AFED #57: Wild in the Streets (US, 1968); Dir. Barry Shear

It's a reflection of just how vibrant a time the late sixties were, both in the cinema and the world at large, that a film like Wild in the Streets is largely forgotten today.

In fact, this tale of a rock star who becomes President actually earned an Oscar nomination for its modish editing. This represented a rare distinction for a film by AIP, a company best remembered today for Roger Corman's Poe adaptations but whose teen-centric productions had grown increasingly more stylish and 'turned on' to the counterculture as the decade continued, with work such as The Wild Angels and The Trip.

Although the idea of the euphoria surrounding pop star being exploited for political ends had been explored by Peter Watkins in Privilege the previous year, that film had centred on the notion of the celebrity as a Warholian facade ripe for manipulation. Wild in the Streets offers a premise that's superficially more progressive but ultimately far more reactionary.

Max Frost (Christopher Jones) is a massively successful pop star who lives in decadent palatial splendor with an entourage of fellow band members and sycophants (amongst them a young Richard Pryor). Yet he's also the quintessential rebel, with an unhealthy contempt for the older generation (borne of an unhappy childhood) and aspirations of changing the status quo. So when a politician (Hal Holbrook) campaigns for Senate with a pledge to lower the voting age to 18, Max sees it as an opportunity to play agent provocateur. After ostensibly giving his support he then declares during a performance the age should be reduced to 14 and issues a rallying cry to the youth of America.

The film makes heavy use of a much banded statistic of the time that 52% of the US population were under 25. The potential of these baby boomers to overthrow the establishment was of course hugely relevant, although there's something perversely optimistic about the idea that widespread protests would cause the government to buckle and give in to demands, as happens here. It didn't quite work out like that at the '68 Democratic Convention a few months after the film's release.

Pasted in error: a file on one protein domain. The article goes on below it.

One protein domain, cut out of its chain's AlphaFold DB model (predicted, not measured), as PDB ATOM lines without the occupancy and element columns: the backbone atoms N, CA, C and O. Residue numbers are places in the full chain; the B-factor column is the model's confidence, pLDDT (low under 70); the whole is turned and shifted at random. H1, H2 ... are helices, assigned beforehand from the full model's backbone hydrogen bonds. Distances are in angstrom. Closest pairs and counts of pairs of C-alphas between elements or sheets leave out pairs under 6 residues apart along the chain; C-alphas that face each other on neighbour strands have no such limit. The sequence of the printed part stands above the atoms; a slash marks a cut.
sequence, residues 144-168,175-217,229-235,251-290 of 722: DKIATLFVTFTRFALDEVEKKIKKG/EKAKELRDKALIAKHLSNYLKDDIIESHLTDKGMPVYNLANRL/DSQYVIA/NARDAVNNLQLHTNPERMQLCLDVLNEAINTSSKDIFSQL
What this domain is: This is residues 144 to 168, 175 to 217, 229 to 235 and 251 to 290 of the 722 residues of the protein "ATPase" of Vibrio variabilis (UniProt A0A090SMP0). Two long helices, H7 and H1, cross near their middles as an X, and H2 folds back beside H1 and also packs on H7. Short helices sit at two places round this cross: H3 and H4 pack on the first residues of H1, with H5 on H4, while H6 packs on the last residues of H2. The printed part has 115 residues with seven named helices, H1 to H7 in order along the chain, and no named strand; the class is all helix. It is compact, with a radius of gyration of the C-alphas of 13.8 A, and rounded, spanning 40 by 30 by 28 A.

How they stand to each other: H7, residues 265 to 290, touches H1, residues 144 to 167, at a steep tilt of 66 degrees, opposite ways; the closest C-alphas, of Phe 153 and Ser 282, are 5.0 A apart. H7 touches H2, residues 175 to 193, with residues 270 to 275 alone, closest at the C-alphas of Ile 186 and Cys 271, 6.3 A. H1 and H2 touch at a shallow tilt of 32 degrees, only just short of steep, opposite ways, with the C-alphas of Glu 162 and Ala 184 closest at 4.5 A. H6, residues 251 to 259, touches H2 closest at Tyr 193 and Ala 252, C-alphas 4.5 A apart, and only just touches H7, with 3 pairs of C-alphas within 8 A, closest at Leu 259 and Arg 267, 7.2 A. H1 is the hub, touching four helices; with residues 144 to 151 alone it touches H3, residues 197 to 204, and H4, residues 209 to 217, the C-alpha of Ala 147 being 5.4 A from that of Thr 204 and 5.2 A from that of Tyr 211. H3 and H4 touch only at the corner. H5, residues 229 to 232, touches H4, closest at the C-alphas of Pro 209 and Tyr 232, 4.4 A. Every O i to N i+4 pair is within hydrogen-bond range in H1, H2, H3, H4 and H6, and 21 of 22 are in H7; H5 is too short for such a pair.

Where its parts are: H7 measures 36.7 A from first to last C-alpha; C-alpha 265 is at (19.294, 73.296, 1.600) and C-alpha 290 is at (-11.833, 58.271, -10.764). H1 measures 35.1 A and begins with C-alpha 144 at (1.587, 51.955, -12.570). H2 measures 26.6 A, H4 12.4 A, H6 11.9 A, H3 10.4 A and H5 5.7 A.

Having usurped the system and manoeuvred his way to the Presidency, the 22 year-old Frost reveals a fascist agenda by announcing that anyone over 35 will be rounded up into 'retirement camps' where they will be encouraged to take LSD to help them appreciate the younger generation's perspective. Alternatively they can just kill themselves, it makes no ends. The film ends with the caustic reflection that he too might be considered old to those of a certain age, and might himself end up on the receiving end of a coup by an even younger generation.

While Wild in the Streets has some pertinent things to say about the 'cult of youth' and how modern America appears to value it over wisdom and experience, the underlying cynicism is transparently obvious. It's a cartoonish satire, a morality that's unlikely to have changed many opinions, but at least manages to be fairly entertaining.

Christopher Jones is a charismatic lead with shades of James Dean (at times he appears to deliberately mimic the late actor) who might have progressed to bigger things had tragedy not also intervened in his own career. Jones was a close friend, and also supposedly lover, of Sharon Tate and was profoundly affected by her murder. Although he worked with David Lean on Ryan's Daughter shortly after he became disillusioned with acting and left the profession to become an artist.

Hal Holbrook also gives good value as Max's foil, but the inclusion of Shelley Winters as the star's disowned mother and light relief doesn't enhance the picture. Ms. Winters did turn in some splendidly over the top performances in other AIP films such as Bloody Mama and Whoever Slew Auntie Roo?, but here she just seems superfluous.

It's probably a film that's best filed alongside such oddball dystopian fantasies as Strange Holiday (1945), and whilst not the most acerbic social commentary it's slick and tasty enough to go down without much discomfort.


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